Introducing Laurel and Hardy Lookalikes Christmas Magic speciality magicians. This act creates an impressive fork bending illusion with a very good knowledge of Laurel & Hardy.
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Laurel and Hardy were a comedy double act during the early Classical Hollywood era of American cinema. The team was composed of English thin man Stan Laurel (1890–1965) and American fat man Oliver Hardy (1892–1957).
They became well known during the late 1920s through the mid-1940s for their slapstick comedy, with Laurel playing the clumsy and childlike friend of the pompous bully Hardy. The duo’s signature tune is known variously as “The Cuckoo Song”, “Ku-Ku”, or “The Dance of the Cuckoos”. It was played over the opening credits of their films and has become as emblematic of the duo as their bowler hats.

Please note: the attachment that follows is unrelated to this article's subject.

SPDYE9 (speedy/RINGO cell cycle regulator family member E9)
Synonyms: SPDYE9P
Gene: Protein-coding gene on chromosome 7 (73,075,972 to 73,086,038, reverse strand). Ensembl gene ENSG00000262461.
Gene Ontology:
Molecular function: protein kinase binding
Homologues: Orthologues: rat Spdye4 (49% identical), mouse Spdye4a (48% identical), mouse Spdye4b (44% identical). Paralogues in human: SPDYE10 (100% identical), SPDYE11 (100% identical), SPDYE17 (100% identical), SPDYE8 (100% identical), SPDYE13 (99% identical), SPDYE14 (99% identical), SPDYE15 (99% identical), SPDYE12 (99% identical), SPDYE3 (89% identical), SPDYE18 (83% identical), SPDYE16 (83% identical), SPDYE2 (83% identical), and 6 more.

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The humour of Laurel and Hardy was highly visual with slapstick used for emphasis.
They often had physical arguments with each other (in character), which were quite complex and involved cartoon violence, and their characters precluded them from making any real progress in the simplest endeavours.
Much of their comedy involves milking a joke, where a simple idea provides a basis from which to build multiple gags without following a defined narrative.
The catchphrase most used by Laurel and Hardy on film is: “Well, here’s another nice mess you’ve gotten me into!” The phrase was earlier used by W. S. Gilbert in both The Mikado from 1885 and The Grand Duke from 1896. It was first used by Hardy in The Laurel-Hardy Murder Case in 1930. In popular culture the catchphrase is often misquoted as “Well, here’s another fine mess you’ve gotten me into.” The misquoted version of the phrase was never used by Hardy and the misunderstanding stems from the title of their film Another Fine Mess. (Wikipedia)
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